Google Apps Tweaks Cloud SLAs
Google Apps is taking a hardline stance against cloud downtime, as evidenced by new tweaks to their service level agreements (SLAs) that eliminates maintenance windows from allowed outages and counts intermittent downtime. In plain English: Google is now saying that if your Google Apps for Business deployment is inaccessible for any reason, you’re due some reimbursement.
The official Google Enterprise blog entry that lays out the new SLA policy also lends some perspective on the announcement. First off, Google is claiming to be the first major cloud provider that’s counting scheduled maintenance towards their SLA.
But Google is also claiming that their uptime is nothing to sneeze at as it stands. For instance, Gmail had 99.984% availability in 2010, which averages out to seven minutes of downtime a month — total. Since that’s the accrual of seconds over a month, Google claims that very few organizations even noticed any downtime at all.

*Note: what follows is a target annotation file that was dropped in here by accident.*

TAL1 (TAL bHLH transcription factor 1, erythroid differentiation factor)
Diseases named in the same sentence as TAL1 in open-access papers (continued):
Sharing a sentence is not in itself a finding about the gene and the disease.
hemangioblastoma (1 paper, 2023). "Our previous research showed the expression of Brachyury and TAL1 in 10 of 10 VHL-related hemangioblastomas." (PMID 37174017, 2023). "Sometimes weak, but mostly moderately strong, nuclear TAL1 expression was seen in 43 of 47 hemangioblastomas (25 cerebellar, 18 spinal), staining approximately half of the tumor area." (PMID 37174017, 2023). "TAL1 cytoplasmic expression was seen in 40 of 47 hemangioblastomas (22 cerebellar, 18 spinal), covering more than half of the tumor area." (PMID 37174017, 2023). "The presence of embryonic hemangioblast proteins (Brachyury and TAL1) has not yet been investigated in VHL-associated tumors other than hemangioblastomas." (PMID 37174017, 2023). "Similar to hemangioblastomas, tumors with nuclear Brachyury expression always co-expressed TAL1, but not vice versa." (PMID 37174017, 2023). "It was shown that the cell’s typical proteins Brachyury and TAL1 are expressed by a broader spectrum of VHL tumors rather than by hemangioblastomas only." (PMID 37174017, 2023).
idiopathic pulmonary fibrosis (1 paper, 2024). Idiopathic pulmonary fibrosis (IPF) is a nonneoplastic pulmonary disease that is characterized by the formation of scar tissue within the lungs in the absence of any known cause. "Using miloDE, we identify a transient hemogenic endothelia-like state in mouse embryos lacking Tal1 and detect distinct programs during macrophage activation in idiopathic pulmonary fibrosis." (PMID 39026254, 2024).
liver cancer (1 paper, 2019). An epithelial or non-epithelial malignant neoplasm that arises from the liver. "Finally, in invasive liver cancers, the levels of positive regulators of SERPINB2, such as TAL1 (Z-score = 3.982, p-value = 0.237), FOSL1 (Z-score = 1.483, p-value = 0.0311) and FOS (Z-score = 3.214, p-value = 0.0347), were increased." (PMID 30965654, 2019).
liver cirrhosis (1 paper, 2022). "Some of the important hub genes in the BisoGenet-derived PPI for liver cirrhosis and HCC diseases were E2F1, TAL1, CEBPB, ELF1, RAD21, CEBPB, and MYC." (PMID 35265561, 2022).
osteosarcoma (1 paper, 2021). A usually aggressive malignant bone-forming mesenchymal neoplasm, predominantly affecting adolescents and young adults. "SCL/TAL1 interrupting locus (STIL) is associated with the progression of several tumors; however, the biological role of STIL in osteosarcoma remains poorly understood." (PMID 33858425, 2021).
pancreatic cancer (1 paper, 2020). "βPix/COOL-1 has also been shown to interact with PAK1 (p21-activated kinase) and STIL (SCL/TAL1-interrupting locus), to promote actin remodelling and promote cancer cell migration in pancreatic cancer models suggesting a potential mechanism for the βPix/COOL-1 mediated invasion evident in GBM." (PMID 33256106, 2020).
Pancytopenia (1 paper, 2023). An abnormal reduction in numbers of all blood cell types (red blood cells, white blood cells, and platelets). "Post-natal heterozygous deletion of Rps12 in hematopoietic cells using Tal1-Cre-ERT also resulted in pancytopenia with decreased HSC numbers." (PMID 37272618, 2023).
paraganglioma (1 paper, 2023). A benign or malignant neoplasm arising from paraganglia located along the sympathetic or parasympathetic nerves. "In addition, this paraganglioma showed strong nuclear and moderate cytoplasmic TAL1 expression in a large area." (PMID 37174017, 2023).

If true, it places Google Apps in a solid place to make good on these enhanced SLAs, especially since they launched many new features without taking the system down at all. And it also means that when they say that Google Gmail can back up Microsoft Exchange more reliably than a Microsoft partner, they may not be blowing smoke.